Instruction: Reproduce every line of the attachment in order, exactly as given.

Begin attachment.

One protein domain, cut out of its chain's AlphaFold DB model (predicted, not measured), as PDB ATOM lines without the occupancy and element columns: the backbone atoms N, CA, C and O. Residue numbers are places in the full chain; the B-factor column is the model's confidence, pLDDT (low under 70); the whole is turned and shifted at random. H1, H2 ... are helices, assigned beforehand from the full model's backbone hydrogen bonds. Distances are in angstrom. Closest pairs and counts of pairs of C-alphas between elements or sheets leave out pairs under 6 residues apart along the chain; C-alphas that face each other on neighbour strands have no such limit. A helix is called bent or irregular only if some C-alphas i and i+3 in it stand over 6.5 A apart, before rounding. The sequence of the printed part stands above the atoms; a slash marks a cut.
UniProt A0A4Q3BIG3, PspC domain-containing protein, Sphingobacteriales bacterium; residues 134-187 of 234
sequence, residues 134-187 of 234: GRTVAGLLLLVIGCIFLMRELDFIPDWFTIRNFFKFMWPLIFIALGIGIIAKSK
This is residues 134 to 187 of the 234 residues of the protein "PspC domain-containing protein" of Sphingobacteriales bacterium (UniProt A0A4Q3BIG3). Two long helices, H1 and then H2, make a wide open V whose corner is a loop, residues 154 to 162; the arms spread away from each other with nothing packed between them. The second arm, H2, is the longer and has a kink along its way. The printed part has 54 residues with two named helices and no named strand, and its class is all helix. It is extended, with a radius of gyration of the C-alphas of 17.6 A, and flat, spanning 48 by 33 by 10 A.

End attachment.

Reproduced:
One protein domain, cut out of its chain's AlphaFold DB model (predicted, not measured), as PDB ATOM lines without the occupancy and element columns: the backbone atoms N, CA, C and O. Residue numbers are places in the full chain; the B-factor column is the model's confidence, pLDDT (low under 70); the whole is turned and shifted at random. H1, H2 ... are helices, assigned beforehand from the full model's backbone hydrogen bonds. Distances are in angstrom. Closest pairs and counts of pairs of C-alphas between elements or sheets leave out pairs under 6 residues apart along the chain; C-alphas that face each other on neighbour strands have no such limit. A helix is called bent or irregular only if some C-alphas i and i+3 in it stand over 6.5 A apart, before rounding. The sequence of the printed part stands above the atoms; a slash marks a cut.
UniProt A0A4Q3BIG3, PspC domain-containing protein, Sphingobacteriales bacterium; residues 134-187 of 234
sequence, residues 134-187 of 234: GRTVAGLLLLVIGCIFLMRELDFIPDWFTIRNFFKFMWPLIFIALGIGIIAKSK
This is residues 134 to 187 of the 234 residues of the protein "PspC domain-containing protein" of Sphingobacteriales bacterium (UniProt A0A4Q3BIG3). Two long helices, H1 and then H2, make a wide open V whose corner is a loop, residues 154 to 162; the arms spread away from each other with nothing packed between them. The second arm, H2, is the longer and has a kink along its way. The printed part has 54 residues with two named helices and no named strand, and its class is all helix. It is extended, with a radius of gyration of the C-alphas of 17.6 A, and flat, spanning 48 by 33 by 10 A.